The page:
Many people enter the inside-out world of augmented reality (AR) by doing something as ordinary as visiting a major city like New York and trying to get to a local friend’s favorite pizza shop, somewhere deep in Brooklyn, via public transportation. Standing in Times Square on a summer evening, they might hold up a new smart phone and pan it slowly around the Square to see a pointer to the nearest subway entrance overlaid on their phone’s video display of the buildings around them.
While ubiquitous computing remains an unpleasant mouthful of techno-babble to most people who know the term, and everyware is still an essentially unknown idea, the visibility of augmented reality has surged in the last twelve months. In addition to the spate of mobile applications—including Augmented ID, Wikitude, Layar, Nearest Tube, and the still unreleased TwittARound—augmented reality is increasingly visible in popular cross-media experiences. For example, Mattel is releasing new toys in conjunction with the James Cameron film Avatar that invoke online content when users scan them with a Web cam, and LEGO in-store kiosks have used augmented reality. With baseball cards from Topps and Pokemon cards, even the venerable trading-cards experience now includes augmented reality. Read More
“The most profound technologies are those that disappear. They weave themselves into the fabric of everyday life until they are indistinguishable from it.”—Mark Weiser 
Welcome to the inaugural installment of “Everyware: Designing the Ubiquitous Experience,” a column exploring user experience and design in the era of ubiquitous computing. Through this column, interested readers can investigate the expanding wavefront of the ubiquitous experience as it impacts design, covering topics ranging from ubiquitous computing to near-field communication, pervasive computing, The Internet of Things, spimes, ubicomp, locative media, and ambient informatics.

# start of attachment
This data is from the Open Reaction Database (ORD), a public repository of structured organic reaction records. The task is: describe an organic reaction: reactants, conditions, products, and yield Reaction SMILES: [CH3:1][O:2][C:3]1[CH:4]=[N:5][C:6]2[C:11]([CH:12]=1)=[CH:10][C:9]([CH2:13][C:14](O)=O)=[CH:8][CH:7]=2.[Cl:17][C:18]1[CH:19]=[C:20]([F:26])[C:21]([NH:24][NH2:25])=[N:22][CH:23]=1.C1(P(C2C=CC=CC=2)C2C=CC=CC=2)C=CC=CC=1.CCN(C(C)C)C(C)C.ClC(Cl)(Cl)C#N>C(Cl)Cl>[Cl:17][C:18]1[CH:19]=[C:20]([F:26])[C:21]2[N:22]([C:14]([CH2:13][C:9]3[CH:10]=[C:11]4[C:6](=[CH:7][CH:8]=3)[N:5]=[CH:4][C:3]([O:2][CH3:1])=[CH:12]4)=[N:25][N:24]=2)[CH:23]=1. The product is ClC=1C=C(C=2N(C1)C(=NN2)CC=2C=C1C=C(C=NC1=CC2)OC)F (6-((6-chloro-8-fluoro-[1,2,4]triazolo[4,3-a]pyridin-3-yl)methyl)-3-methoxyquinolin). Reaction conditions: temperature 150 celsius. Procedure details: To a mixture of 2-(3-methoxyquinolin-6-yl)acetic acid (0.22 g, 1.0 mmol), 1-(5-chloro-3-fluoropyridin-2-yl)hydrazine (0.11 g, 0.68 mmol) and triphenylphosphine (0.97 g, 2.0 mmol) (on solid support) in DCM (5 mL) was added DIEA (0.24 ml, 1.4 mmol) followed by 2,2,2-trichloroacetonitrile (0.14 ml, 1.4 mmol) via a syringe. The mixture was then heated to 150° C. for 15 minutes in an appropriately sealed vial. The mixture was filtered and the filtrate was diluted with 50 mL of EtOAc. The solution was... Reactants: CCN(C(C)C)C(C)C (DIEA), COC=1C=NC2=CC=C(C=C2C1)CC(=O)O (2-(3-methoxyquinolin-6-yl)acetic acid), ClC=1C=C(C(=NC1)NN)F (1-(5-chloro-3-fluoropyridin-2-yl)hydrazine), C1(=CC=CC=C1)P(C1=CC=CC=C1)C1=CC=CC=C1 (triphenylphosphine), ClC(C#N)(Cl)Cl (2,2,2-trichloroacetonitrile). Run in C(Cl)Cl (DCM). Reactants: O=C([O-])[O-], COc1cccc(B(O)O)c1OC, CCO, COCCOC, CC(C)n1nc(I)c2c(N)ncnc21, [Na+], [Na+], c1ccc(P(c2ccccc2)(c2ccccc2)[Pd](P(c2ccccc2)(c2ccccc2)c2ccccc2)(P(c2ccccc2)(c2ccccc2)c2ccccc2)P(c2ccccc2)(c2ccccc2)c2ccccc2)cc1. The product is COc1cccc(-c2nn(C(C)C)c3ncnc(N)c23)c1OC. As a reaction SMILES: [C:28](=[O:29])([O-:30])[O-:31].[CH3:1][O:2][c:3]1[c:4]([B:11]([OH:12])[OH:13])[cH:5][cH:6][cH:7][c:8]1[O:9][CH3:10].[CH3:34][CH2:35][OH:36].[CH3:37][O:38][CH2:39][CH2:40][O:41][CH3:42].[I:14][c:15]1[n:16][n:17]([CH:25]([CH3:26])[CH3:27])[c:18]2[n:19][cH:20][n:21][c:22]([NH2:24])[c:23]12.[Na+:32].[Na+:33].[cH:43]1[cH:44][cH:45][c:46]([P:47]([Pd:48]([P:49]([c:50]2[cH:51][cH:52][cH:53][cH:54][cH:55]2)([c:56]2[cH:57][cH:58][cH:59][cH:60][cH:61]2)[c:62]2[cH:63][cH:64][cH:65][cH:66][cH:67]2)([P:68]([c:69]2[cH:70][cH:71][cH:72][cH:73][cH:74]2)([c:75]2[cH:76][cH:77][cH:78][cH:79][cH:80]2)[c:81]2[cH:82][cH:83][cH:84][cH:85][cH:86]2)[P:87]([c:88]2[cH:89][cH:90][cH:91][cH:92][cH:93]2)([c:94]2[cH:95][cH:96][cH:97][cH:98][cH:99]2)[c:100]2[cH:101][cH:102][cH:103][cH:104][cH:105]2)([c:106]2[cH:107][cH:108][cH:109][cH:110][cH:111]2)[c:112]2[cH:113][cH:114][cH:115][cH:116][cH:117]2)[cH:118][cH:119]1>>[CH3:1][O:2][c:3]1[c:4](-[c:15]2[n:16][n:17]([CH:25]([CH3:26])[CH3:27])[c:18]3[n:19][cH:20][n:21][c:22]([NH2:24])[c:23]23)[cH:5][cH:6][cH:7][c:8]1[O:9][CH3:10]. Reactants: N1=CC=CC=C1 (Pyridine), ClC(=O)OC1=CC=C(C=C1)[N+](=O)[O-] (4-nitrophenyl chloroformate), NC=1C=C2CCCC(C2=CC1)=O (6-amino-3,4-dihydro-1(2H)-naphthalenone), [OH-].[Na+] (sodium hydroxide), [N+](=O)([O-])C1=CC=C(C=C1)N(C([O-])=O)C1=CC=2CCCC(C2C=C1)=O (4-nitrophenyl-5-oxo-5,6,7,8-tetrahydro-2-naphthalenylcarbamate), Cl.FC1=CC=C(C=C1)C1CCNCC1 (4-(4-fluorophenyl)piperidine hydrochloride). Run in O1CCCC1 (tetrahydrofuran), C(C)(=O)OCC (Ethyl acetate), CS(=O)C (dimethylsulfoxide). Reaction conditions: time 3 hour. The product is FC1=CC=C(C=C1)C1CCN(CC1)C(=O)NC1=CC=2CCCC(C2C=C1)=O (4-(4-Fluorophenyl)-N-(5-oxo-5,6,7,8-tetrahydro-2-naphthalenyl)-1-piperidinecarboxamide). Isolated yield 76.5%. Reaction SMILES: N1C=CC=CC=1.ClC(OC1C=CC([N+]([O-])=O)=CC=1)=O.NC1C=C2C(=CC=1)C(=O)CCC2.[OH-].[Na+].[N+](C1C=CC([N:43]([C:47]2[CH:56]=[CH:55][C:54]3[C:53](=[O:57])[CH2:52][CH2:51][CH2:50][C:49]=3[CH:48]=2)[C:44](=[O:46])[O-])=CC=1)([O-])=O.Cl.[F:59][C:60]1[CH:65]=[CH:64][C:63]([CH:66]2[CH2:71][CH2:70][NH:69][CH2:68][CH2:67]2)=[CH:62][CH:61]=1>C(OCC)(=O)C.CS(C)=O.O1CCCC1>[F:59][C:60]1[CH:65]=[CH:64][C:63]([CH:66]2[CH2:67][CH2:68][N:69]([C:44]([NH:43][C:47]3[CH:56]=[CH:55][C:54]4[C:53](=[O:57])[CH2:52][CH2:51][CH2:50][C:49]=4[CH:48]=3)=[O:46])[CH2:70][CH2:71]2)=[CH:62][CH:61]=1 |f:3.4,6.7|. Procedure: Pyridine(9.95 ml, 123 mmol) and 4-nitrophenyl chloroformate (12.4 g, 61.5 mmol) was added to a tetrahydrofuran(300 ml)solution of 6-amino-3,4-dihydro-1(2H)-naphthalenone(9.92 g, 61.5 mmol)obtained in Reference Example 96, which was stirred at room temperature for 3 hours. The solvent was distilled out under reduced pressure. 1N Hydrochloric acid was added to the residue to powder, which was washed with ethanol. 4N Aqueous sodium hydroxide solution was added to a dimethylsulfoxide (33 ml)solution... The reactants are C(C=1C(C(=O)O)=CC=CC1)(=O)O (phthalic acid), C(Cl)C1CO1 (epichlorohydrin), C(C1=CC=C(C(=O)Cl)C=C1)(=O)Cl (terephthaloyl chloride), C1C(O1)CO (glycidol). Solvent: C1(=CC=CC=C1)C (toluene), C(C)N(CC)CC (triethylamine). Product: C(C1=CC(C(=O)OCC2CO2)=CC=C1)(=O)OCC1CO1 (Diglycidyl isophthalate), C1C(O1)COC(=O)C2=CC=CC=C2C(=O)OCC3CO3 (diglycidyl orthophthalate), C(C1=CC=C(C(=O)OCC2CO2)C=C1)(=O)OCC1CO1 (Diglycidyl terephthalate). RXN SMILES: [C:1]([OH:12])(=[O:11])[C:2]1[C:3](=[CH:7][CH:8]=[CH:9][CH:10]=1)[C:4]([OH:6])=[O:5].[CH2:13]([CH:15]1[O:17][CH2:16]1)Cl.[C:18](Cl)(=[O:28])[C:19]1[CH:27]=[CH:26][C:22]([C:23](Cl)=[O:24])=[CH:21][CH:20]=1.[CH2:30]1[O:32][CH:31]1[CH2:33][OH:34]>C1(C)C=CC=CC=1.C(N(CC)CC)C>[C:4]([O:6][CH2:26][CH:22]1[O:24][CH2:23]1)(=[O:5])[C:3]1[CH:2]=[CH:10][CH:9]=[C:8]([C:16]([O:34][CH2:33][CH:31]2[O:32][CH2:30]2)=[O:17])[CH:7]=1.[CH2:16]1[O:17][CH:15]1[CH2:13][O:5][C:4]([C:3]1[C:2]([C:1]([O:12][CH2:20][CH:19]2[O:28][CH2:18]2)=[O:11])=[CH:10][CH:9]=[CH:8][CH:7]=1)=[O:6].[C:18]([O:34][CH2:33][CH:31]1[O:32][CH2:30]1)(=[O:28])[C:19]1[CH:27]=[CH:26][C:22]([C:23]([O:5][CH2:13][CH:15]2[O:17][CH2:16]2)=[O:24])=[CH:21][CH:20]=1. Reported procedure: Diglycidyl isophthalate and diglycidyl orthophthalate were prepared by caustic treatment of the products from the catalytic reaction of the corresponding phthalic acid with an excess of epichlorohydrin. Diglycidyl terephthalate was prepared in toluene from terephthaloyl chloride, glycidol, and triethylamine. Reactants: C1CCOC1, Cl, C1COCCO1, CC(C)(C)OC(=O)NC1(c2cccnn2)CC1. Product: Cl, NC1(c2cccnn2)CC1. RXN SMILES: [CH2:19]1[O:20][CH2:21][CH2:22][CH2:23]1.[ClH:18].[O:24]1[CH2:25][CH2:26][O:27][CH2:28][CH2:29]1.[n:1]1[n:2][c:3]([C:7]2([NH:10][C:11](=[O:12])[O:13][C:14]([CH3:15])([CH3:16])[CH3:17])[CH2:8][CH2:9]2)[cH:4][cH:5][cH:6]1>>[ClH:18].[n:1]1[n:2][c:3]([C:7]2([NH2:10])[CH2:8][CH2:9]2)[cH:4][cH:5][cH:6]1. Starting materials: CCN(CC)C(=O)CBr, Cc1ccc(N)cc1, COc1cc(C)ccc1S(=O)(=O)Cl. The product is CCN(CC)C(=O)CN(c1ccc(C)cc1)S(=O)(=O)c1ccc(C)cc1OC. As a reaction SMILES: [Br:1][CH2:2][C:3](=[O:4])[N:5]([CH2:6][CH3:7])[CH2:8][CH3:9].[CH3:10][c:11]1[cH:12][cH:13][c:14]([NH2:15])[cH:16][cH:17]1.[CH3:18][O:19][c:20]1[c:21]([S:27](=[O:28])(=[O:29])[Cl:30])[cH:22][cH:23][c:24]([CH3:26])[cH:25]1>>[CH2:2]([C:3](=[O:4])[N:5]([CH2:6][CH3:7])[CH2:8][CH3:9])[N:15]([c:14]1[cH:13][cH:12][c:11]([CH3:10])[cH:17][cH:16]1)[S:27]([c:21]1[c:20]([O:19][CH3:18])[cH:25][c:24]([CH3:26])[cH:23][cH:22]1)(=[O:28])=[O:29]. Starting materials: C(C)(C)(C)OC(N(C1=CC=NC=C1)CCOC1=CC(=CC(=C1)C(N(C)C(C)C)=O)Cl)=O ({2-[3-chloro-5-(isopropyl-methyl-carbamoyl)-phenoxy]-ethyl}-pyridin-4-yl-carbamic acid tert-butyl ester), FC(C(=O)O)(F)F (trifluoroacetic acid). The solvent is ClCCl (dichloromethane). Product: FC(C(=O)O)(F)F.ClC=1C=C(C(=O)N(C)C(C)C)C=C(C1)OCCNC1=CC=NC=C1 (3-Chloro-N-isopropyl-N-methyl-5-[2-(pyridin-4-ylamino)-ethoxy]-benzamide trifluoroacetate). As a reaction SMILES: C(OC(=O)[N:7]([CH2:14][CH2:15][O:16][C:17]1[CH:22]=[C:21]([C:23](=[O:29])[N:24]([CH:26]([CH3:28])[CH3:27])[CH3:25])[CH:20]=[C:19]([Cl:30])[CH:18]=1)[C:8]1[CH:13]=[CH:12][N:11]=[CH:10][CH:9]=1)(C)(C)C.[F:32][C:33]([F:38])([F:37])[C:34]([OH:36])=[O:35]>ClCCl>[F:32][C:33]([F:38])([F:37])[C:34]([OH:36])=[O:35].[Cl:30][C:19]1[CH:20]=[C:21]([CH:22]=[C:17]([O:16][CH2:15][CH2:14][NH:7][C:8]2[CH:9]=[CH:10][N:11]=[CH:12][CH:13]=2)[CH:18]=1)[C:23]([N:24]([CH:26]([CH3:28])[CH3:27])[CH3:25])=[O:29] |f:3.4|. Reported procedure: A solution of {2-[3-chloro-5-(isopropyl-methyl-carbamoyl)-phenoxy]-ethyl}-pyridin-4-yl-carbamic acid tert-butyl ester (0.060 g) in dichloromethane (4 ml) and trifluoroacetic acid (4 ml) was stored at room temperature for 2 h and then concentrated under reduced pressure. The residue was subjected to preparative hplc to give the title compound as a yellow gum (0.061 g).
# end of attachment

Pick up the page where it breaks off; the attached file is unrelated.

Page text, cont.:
Everyware is the term coined by designer and futurist Adam Greenfield to describe “a vision of processing power so distributed throughout the environment that computers per se effectively disappear.”  The realization of the future that Greenfield envisions will mean fundamental changes to nearly every aspect of our lives. Read More
As the recent launches of Google Goggles (see Figure 1), Bing Maps (see Figure 2), Junaio, and the Unifeye SDK have demonstrated, technical barriers to delivering augmented reality (AR) experiences on a broad scale are falling rapidly. Separate advances in technologies for practical and commercial-scale, cloud-based speech and language processing; real-time search; computer vision; accurate geolocation and device awareness; AR commerce and development platforms; as well as high-bandwidth, sensor-enhanced mobile devices are coming together to form a first-generation infrastructure for augmented reality. Read More